New experimental tools for exploring in-medium parton propagation in QCD
Proceedings of Sixth International Conference on Quarks and Nuclear Physics — PoS(QNP2012)
Atomic nuclei can be employed as spatial analyzers of the propagation of partons in-medium and of the hadronization process. The study of semi-inclusive deep inelastic scattering on nuclei using fully-identified final state hadrons began with the HERMES program in the late 1990s, and is now continuing at Jefferson Lab. In the Jefferson Lab measurements, electrons and positive pions were measured from a 5 GeV electron beam incident on targets of liquid deuterium, carbon, iron, and lead using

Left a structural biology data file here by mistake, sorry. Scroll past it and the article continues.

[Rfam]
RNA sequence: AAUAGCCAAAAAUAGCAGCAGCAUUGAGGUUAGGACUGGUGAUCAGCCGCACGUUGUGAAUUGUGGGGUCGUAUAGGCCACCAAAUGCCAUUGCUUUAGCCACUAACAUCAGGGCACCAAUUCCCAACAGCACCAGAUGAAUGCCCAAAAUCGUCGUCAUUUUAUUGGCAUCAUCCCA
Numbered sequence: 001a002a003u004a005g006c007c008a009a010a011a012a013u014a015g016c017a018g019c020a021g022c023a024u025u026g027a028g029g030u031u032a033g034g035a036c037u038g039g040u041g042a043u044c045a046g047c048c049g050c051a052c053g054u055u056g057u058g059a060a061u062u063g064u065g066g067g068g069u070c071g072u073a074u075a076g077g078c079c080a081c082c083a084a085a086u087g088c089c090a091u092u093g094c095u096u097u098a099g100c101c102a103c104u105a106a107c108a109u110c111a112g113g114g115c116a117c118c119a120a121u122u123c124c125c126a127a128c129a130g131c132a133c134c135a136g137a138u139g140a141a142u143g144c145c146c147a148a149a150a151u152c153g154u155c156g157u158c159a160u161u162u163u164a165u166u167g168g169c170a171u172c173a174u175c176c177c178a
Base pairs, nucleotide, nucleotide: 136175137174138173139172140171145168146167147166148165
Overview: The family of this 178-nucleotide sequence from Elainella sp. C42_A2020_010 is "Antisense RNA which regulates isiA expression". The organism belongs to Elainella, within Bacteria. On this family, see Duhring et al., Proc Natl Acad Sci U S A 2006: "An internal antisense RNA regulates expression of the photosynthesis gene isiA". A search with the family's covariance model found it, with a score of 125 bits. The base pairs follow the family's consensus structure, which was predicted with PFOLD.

... in Hall B. The broadening of the transverse momentum of positive pions has been studied in detail as a function of multiple kinematic variables, and interpreted in terms of the transport of the struck quark through the nuclear systems. New insights are being obtained from these data concerning the roles of current and target fragmentation, characteristic time scales of the processes, and quantum interferences, in the interpretation of what is observed. Another new probe of parton propagation through nuclear systems is provided by the protonlead collisions planned for the LHC later this year. The initial tests and plans for proton-lead collisions at the LHC will be described, and the physics that could be obtained from an extended p-Pb run will be discussed; topics include gluon shadowing, nuclear parton distribution functions, and estimates of the saturation scale in cold nuclear matter. These studies of the parton propagation and hadronization processes expose important connections between the DIS data, deuterium-gold collisions at RHIC, proton-nucleus interactions in Fermilab experiment E-906 at 120 GeV, and proton-nucleus collisions at the LHC with multi-TeV beams. They are providing new tools for understanding the fundamental QCD processes at play. In addition, they may help to constrain the interpretation of the jet quenching seen in heavy ion collisions at the LHC and at RHIC. The DIS measurements will be extended in the next few years with the approved JLab experiment E12-06-117, and later will be pursued at the future Electron-Ion Collider.